Credit to Maintain Strength of Western Canon
Letter Published in Weekend Australian, June 9-10 (Bits in square brackets deleted by Ed)
It is useful to know from the vice-chancellor of the ANU, Prof Schmidt, that the institution is not “anti-Western values” and that the decision not to accept the Ramsay Centre proposal for a course on Western civilisation reflected no more than a possible impingement on academic autonomy. Although not stated, this implies that the course and the staff would need first to be approved by the ANU.
But while approval by the university is naturally appropriate, was Schmidt’s concern that such a course might conceivably develop such an impingement? [(“Turnbull wants answers over axed uni course”, 8/6)].
It would also be useful to know whether the ANU’s Centre for Arab/Islamic Studies has courses and staff which are approved by the centre. [That would ameliorate concern that many have felt about reports that some staff or visiting presenters may have sought to persuade students of the merits of civilisations and policies in countries such as Iran.]
Des Moore, South Yarra
There has been considerable speculation about how Trump would handle the G7 meeting held in Canada on 8-9 June and chaired by Canadian President Trudeau. Some Australian media suggested he would be “isolated”. As it turns out, it seems more accurate to say the other way around!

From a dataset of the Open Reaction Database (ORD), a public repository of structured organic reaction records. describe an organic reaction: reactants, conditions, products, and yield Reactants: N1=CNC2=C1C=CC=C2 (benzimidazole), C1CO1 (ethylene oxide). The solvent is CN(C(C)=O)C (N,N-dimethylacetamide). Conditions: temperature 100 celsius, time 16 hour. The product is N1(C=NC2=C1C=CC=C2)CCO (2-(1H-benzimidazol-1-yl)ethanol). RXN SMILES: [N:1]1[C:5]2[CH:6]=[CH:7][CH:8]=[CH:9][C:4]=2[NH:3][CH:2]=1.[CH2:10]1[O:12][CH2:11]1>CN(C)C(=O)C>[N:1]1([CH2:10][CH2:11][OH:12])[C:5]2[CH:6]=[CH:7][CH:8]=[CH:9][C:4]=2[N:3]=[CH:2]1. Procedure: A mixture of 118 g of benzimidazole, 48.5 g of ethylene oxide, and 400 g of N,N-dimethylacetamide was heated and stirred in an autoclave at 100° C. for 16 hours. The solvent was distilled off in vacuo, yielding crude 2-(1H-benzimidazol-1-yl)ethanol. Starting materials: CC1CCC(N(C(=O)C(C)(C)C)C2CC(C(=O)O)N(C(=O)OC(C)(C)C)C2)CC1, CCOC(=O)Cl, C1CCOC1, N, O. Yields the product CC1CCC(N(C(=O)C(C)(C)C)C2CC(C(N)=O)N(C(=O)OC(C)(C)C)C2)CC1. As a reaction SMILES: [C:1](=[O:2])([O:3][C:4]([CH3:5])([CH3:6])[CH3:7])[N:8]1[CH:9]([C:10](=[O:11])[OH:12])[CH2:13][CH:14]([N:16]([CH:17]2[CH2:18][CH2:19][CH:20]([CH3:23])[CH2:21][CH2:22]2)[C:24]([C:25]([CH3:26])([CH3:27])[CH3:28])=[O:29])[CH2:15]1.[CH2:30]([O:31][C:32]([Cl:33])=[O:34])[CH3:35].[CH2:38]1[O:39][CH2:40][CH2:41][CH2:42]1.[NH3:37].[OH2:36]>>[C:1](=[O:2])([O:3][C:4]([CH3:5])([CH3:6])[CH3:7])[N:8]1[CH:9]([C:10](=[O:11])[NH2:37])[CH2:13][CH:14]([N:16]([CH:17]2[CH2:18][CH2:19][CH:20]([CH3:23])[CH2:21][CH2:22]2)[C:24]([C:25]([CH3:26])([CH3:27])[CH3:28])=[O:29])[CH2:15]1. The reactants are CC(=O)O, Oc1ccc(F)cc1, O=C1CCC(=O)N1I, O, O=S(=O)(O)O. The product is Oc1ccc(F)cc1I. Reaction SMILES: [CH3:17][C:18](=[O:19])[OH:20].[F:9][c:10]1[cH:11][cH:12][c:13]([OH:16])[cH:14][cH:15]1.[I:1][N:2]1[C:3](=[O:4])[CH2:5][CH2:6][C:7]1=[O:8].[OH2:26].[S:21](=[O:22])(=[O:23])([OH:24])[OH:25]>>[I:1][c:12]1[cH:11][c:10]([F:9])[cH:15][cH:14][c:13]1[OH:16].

First, Trump started by proposing that Russia be restored as a member (it was removed after its invasion of Crimea and its activities in Ukraine). This was rejected by other G7 members and the only reason Trump may have proposed it is to upset the others.
Second, the G7 Communique apparently agreed by the G7 did not include any reference to the Paris Agreement on climate change, presumably because Trump would not have accepted any such reference.
Third, the Communique does include an agreement to “modernize the WTO to make it more fair as soon as possible”. It also calls on “all members of the Global Forum on Steel Excess Capacity to fully and promptly implement its recommendations. We stress the urgent need to avoid excess capacity in other sectors such as aluminum and high technology”. This appears to be consistent with Trump’s policy on changing international trade arrangements and his recent increase in tariffs on steel and aluminum imports.
Fourth, Trump has now withdrawn his agreement to the Communique because, he claims, that at a news conference after the meeting Trudeau made critical statements and indicated (probably for home consumption) “I have made it very clear to the President that it is not something we relish doing, but it is something that we absolutely will do,” Trudeau said. “As Canadians we are polite, we’re reasonable, but we also will not be pushed around.” It is relevant that 75% of Canada exports go to the US. Read more here.
All up, it seems clear that, while Trump was isolated, he has won the first round with European/Canadian countries. As with Canada, the members of Euro have favourable trade balances with the US. Australia has been exempted from the US tariff changes (US exports to Australia are over twice as large as our exports to the US). Of course, nobody wants a trade “war”: but Trump is in a strong position to challenge the basis on which some exports are sent to the US.